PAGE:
@TJXCo – Carol Meyrowitz – Dear Ms. Markowitz, My name is Lorin Gildersleeve and I am a senior Social Work

Lorin Gildersleeve sent a message to Carol Meyrowitz that said:

Dear Ms. Markowitz,

My name is Lorin Gildersleeve and I am a senior Social Work student at Saint Joseph's College of Maine. I have been a been an avid consumer at T.J Maxx over the last three years. It is an affordable and stylish place to shop when you are a college student like myself.
I am currently taking a Social Problems class and have come across information about how big manufacturing companies are impacting our environment and human rights issues. After looking at the Better World Shopper’s website (a website that provides research on companies based on their impact on human rights, the environment, animal protection, and social justice related issues), I was shocked to see that T.J Maxx received a D- as a grade for significant negative impacts on people and the planet. As a young person who is trying to be as environmentally friendly, and ethically moral as possible, this makes me question the values and ethics of T.J Maxx.
T.J Maxx has a big following, and I personally know many people who like your products including myself, but there is an underlying question that needs to be addressed. That question is: who and what is being exploited in the process of making your products? As a consumer, I believe that we have the right to know what is going into what we are buying. As a human being who respects the planet and wants to see future generations thrive, I hope you can understand that I can no longer support T.J Maxx as a company due to its impact on the world.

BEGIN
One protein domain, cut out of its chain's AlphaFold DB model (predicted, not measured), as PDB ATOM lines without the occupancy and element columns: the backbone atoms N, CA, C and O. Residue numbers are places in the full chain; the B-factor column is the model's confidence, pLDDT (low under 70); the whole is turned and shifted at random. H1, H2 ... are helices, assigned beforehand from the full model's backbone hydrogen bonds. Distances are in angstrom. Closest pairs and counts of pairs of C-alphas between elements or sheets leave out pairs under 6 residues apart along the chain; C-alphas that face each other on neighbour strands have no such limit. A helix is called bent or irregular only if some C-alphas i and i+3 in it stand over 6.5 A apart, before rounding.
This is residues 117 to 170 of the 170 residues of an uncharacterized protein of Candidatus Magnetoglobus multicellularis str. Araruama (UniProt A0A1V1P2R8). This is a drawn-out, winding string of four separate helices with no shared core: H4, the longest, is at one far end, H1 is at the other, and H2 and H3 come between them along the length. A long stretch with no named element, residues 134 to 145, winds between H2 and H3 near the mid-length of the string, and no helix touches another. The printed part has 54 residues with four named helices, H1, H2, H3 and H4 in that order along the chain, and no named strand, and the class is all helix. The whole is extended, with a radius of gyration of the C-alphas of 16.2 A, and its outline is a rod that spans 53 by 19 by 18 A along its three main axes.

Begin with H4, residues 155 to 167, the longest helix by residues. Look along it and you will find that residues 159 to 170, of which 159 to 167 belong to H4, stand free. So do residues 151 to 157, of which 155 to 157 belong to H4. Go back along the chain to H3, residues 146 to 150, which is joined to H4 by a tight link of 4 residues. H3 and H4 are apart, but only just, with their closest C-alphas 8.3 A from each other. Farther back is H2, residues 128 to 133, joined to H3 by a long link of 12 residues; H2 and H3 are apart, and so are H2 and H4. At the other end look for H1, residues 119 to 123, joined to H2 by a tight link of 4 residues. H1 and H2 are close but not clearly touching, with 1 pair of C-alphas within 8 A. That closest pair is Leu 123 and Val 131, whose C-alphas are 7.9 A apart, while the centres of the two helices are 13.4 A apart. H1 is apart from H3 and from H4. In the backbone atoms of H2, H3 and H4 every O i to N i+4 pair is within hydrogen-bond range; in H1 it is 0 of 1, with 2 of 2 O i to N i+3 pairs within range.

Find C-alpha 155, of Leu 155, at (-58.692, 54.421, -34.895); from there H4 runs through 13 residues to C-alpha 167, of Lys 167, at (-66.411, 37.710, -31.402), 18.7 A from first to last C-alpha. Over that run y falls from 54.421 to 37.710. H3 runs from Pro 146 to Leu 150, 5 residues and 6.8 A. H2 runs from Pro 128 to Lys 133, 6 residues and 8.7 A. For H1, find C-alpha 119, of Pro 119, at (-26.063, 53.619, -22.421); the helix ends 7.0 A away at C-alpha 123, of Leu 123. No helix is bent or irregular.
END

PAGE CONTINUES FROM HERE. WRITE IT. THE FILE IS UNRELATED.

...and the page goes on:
As the highest paid female CEO in America, I commend you for working hard to achieve the wealth and status that you have earned. However, I will ask you one more question: is your wealth and status worth sacrificing the livelihood of our plant? Is exploiting workers in order to make more of a profit worth the money that you are receiving? I understand that these issues are complex and can be hard to address, but at some point, these issues will surface.
You have power in your position to speak up about how T.J. Maxx does business an act in which most women in this world will never be able to do. You have an opportunity to make a difference in this world. The smallest changes can add up to big results, and I hope that you can consider altering T.J Maxx’s policies around environmental impact, and human rights issues. If you care at all about the future of human experience, I urge you to consider my concerns in hopes for a better future.

Lorin Gildersleeve

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